I believe that before turning this dream into reality, it is important to get used to the sea, to tame it, to breathe it and especially to learn to sail.  I don’t despair, because I know a very good sailor who is seasick.  He always has to take a week at sea to get used to it and then it’s over.

When we arrived on land at Port Morien near Sydney, it was time to leave and my friends accompanied me and rode a good 20 km with me on their folding bikes!  This makes me very happy.

Thank you very much to you, two beautiful people, for this beautiful experience… We will meet again!  I must add that the captain took very good care of me when I was ill. THANK YOU!

Thank you too for having been patient during my crossing!
You will understand that the crossing was much quicker than expected…
Instead of the few weeks I had planned, it only took a few days, but intense days!

Arrived near Sidney in Nova Scotia, I plan to do Cape Breton Island and the famous Cabot Trail.

Right place, right time!

Arrival at the right place.  To leave again…

“The boat that is held in port does not learn to sail.”

My last few days on Newfoundland and its coasts were quite an epic!  Rejected on the mainland by the big commercial ferries, I had to find another way to leave the wonderful island to reach another one.  And that opportunity came from Friendship!  A couple of friends offered me to cross to Nova Scotia on their sailboat!  But I still had to get to their anchorage… which must be ‘Francois’, a small coastal village somewhere in the south.

My ‘peregrinations’ continued through roads, boats, other roads and other boats…  This allowed me to discover an even more beautiful Newfoundland!  A bit like when I did the North coast from Kegaska to Blanc-Sablon by boat, I discovered old small villages that are only accessible by sea, enclosed in bays, overlooked by magnificent mountains!  At times it was as beautiful as New Zealand!  Newfoundland is an island.  And discovering it by sailing is quite different from pedaling!

I leave you this photo story to better judge this very beautiful stage of my last days in Newfoundland…

Extreme East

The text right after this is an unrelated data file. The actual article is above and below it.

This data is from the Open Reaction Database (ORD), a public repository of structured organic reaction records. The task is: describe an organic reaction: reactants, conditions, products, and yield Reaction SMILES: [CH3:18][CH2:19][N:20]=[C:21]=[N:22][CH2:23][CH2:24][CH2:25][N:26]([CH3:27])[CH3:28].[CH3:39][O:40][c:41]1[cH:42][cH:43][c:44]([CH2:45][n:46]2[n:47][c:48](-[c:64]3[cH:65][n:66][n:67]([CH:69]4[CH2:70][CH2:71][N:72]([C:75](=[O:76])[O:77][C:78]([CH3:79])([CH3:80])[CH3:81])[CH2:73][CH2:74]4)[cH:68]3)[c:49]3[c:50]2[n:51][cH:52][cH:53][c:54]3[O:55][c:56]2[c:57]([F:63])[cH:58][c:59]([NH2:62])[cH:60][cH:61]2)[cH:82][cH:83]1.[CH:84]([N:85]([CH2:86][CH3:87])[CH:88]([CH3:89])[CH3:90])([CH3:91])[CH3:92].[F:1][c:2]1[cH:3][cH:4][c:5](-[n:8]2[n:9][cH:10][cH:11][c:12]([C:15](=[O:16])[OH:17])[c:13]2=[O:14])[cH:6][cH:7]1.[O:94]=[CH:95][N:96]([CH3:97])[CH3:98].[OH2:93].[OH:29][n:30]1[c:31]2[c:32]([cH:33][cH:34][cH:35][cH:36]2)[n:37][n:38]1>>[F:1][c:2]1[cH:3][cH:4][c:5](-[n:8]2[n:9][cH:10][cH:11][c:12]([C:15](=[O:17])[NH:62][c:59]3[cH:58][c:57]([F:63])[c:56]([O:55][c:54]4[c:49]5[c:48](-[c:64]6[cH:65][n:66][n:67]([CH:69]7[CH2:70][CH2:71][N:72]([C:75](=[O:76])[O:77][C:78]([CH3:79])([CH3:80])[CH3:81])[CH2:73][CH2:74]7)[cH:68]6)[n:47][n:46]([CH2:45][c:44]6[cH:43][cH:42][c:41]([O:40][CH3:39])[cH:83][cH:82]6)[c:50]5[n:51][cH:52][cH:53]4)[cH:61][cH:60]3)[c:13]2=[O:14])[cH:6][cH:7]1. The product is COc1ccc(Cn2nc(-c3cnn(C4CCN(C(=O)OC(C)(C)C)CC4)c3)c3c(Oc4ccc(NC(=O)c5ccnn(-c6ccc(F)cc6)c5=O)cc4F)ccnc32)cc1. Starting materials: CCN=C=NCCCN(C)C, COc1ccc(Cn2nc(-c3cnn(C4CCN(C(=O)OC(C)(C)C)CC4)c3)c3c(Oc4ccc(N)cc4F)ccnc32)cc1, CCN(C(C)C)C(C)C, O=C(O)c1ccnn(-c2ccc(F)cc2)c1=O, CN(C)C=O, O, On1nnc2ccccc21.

From coast to coast…

My challenge was to cross Canada from coast to coast on my trusty bike… Well, it’s done !  But it’s not over yet !…

Here is the story (mostly in pictures) of the last weeks of peregrinations in Newfoundland.

Friday 30th July.
From Eastport to Dildo, 212 kilometres.

After a few days in Eastport Organics, I am teleported at lightning speed to the beautiful little village of Dildo thanks to the good care of my market gardener James and his pick-up truck !

Dildo.  This name comes up a lot in this region!  I discovered that it was the name of a piece of a boat…
The good thing about travelling is that it teaches us a lot about the world and opens up our horizons !

When I arrive in a new place, I always find a café-resto or the local microbrewery.  There’s no better way to reconnect with people.

Sitting at Dildo’s microbrewery, I didn’t sit alone for long…


My new friends from Dildo!

A nice gang invited me to spend the evening with them and to play cards in their ‘bed & breakfast’ Georges House B&B where the owner, Todd Warren, welcomed me kindly on his property for the night !  In the morning, he had prepared a good breakfast for me, thank you !  All thanks to these two beautiful couples…  Once again, well fed and well rested, I was able to continue my journey to St. John’s.


Saturday 31st July.
From Dildo to Brigus, 52 kilometres.

Sunday August 1st.
From Brigus to Paradise, 60 kilometres.